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Closely related to Depth of Field, bokeh is a term for the quality of the out of focus parts of an image - not how blurry it is, but what that blur is like.

Preferences vary, but when most people refer to good bokeh, they mean it’s smooth, creamy, with very little pattern in it. Personally, I quite like a bit more texture in the bokeh.

When people just describe a lens’ bokeh as good, that’s a matter of taste, so it may not be what you think is good. Bokeh with a lot of texture, or even shapes and patterns in it can be quite ‘arty’, but can also be distracting from the subject. For portraits, for example, you really should want the attention on the person you’re photographing. Should. I do love some messy and weird bokeh myself.

See [[Lomography Lenses]] for some really weird bokeh in new lenses. For a much cheaper alternative, Helios lenses are old Soviet lenses that can give a swirly look.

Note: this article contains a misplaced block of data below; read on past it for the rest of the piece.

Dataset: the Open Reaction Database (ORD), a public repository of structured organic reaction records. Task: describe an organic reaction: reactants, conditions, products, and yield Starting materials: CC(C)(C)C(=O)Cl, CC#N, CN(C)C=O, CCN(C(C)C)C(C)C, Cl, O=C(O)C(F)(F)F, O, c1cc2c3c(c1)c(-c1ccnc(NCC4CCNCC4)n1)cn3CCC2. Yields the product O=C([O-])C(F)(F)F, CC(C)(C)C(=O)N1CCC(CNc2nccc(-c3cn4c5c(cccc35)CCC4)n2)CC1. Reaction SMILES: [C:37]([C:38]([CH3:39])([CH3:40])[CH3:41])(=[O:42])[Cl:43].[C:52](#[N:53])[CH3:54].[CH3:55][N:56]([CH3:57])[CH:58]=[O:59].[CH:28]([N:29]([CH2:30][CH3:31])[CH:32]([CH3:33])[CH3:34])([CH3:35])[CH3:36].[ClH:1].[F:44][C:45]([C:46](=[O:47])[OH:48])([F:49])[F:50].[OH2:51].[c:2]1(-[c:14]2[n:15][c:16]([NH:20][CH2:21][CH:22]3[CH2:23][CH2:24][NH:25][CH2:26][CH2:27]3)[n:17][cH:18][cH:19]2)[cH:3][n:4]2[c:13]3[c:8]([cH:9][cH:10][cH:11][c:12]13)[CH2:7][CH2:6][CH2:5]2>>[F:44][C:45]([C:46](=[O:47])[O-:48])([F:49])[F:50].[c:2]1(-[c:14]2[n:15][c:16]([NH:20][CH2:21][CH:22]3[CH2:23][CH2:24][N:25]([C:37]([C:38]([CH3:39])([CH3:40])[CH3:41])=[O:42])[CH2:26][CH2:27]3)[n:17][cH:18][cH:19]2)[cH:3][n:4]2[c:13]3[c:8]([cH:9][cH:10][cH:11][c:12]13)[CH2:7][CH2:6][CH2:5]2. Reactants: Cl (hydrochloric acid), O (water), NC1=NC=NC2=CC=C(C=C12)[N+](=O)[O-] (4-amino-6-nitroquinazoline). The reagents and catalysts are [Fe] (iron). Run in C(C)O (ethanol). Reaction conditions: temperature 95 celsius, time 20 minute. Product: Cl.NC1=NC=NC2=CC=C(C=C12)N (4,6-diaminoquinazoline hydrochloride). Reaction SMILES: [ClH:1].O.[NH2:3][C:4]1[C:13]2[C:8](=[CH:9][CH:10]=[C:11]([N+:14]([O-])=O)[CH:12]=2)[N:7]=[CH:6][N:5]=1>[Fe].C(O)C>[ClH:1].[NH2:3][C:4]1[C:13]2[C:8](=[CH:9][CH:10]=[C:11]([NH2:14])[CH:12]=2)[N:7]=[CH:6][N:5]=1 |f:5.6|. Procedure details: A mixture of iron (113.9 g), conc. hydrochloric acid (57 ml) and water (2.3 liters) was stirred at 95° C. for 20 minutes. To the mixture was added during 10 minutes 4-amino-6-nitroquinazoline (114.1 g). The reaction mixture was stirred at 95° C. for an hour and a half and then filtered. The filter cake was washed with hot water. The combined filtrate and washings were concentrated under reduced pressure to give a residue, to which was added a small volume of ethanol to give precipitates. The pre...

Swirly Bokeh

Why would you want swirly bokeh? Would you want it? I love it, but I’ve seen people say it makes them feel sick to look at. If you fall in the latter camp, you probably don’t want it.

Bokeh generally turns points of light into circles. Sometimes the ‘circles’ are more hexagonal, or pentagraminal (or whatever the word should be). I’ve even heard of lenses making triangles. It’s usually down to the shape of the aperture blades, unless they’re wide open. Anyway, some lenses squish those circles, making them more elliptical. And they are squished perpendicular to a line from the centre of the frame. Do that enough to a whole bunch of circles, and you end up with a pattern that looks like a circle around the centre point.

As long as the background is patterened, light and dark, or different colours the result looks like a swirly pattern around the centre, but only in the out of focus parts.

Stick someone’s face in the middle of the frame, with the right background, and the result can be pretty striking. Here:

Mirela in Tiverton

That’s Mirela, with a background of autumn leaves. Taken with my Lomography Petzval, with the swirl turned up to max. Yes, that lens has a dial for controlling the level of swirlyness - the Bokeh Control Ring. The people at Lomography are completely nuts, in a good way.